Document Detail


The effect of skeletal maturity on the regenerative function of intrinsic ACL cells.
MedLine Citation:
PMID:  19890988     Owner:  NLM     Status:  MEDLINE    
Abstract/OtherAbstract:
Anterior cruciate ligament (ACL) injuries are an important clinical problem, particularly for adolescent patients. The effect of skeletal maturity on the potential for ACL healing is as yet unknown. In this study, we hypothesized that fibroblastic cells from the ACLs of skeletally immature animals would proliferate and migrate more quickly than cells from adolescent and adult animals. ACL tissue from skeletally immature, adolescent, and adult pigs and sheep were obtained and cells obtained using explant culture. Cell proliferation within a collagen-platelet scaffold was measured at days 2, 7, and 14 of culture using AM MTT assay. Cellular migration was measured at 4 and 24 h using a modified Boyden chamber assay, and cell outgrowth from the explants also measured at 1 week. ACL cells from skeletally immature animals had higher proliferation between 7 and 14 days (p<0.01 for all comparisons) and higher migration potential at all time points in both species (p<0.01 for all comparisons). ACL cells from skeletally immature animals have greater cellular proliferation and migration potential than cells from adolescent or adult animals. These experiments suggest that skeletal maturity may influence the biologic repair capacity of intrinsic ACL cells.
Authors:
Ashley N Mastrangelo; Elise M Magarian; Matthew P Palmer; Patrick Vavken; Martha M Murray
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Publication Detail:
Type:  Journal Article; Research Support, N.I.H., Extramural    
Journal Detail:
Title:  Journal of orthopaedic research : official publication of the Orthopaedic Research Society     Volume:  28     ISSN:  1554-527X     ISO Abbreviation:  J. Orthop. Res.     Publication Date:  2010 May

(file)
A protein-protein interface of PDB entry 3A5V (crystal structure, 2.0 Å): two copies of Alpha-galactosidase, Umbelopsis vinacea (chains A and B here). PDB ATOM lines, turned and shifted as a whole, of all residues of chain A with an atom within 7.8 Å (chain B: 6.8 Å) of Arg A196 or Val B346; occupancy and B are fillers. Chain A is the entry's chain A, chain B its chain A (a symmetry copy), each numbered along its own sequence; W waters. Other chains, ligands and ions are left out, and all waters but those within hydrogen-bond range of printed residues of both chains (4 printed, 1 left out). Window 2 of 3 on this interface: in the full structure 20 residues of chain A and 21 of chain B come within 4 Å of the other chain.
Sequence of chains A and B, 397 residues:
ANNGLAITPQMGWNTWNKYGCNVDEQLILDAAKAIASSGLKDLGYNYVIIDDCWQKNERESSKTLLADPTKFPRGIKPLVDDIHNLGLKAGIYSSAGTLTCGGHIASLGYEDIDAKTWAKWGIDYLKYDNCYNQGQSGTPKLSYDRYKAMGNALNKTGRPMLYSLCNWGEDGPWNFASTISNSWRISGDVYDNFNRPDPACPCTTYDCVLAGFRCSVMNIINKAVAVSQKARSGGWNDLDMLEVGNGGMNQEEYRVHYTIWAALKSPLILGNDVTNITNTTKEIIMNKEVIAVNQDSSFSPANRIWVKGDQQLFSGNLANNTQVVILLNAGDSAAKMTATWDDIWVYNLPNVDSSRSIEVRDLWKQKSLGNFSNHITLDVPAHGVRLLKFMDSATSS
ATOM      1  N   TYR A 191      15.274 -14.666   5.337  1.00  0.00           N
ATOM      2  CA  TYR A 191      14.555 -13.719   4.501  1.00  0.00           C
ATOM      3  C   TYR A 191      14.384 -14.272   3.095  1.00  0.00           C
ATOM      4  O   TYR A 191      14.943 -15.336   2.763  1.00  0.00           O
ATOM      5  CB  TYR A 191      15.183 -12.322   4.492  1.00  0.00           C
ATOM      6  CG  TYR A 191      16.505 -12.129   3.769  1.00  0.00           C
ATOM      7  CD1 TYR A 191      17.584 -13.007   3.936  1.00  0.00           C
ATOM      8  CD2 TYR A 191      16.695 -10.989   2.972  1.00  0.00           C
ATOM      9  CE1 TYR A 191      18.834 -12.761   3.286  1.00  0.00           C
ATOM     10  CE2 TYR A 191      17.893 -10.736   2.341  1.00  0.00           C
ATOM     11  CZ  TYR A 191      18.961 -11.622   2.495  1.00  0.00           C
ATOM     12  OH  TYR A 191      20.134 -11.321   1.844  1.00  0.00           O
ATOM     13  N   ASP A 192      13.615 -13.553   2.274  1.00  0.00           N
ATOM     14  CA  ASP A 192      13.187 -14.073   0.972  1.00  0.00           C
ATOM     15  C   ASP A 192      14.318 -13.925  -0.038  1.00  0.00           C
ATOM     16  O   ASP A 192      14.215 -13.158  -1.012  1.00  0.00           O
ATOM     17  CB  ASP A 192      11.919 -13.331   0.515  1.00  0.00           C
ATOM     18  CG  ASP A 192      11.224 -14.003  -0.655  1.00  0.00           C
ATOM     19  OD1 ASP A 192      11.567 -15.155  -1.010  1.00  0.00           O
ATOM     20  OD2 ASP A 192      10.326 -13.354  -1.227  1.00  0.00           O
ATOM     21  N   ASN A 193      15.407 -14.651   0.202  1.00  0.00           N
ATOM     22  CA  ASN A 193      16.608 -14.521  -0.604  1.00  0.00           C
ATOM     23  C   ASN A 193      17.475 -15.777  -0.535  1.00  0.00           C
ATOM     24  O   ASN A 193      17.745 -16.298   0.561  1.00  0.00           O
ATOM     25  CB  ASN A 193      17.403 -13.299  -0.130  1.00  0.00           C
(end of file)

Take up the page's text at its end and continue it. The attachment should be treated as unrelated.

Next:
Date Detail:
Created Date:  2010-03-25     Completed Date:  2010-04-13     Revised Date:  2013-05-31    
Medline Journal Info:
Nlm Unique ID:  8404726     Medline TA:  J Orthop Res     Country:  United States    
Other Details:
Languages:  eng     Pagination:  644-51     Citation Subset:  IM    
Copyright Information:
Copyright (c) 2009 Orthopaedic Research Society.
Affiliation:
Department of Orthopaedic Surgery, Enders 1020, 300 Longwood Avenue, Children's Hospital, Boston, Boston, Machusetts 02115, USA.
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MeSH Terms
Descriptor/Qualifier:
Age Factors
Animals
Anterior Cruciate Ligament* / cytology,  injuries,  physiology
Bone Development
Cell Division / physiology
Cell Movement / physiology
Cells, Cultured
Culture Media / pharmacology
Diffusion Chambers, Culture
Fibroblasts / cytology*,  physiology*
Platelet-Rich Plasma
Regeneration / physiology*
Sheep
Species Specificity
Sus scrofa
Wound Healing / physiology*
Grant Support
ID/Acronym/Agency:
K02 AR049346/AR/NIAMS NIH HHS; K02 AR049346-05/AR/NIAMS NIH HHS; R01 AR054099/AR/NIAMS NIH HHS; R01 AR054099-05/AR/NIAMS NIH HHS; R03 AR046356-01/AR/NIAMS NIH HHS
Chemical
Reg. No./Substance:
0/Culture Media
Comments/Corrections

From MEDLINE®/PubMed®, a database of the U.S. National Library of Medicine


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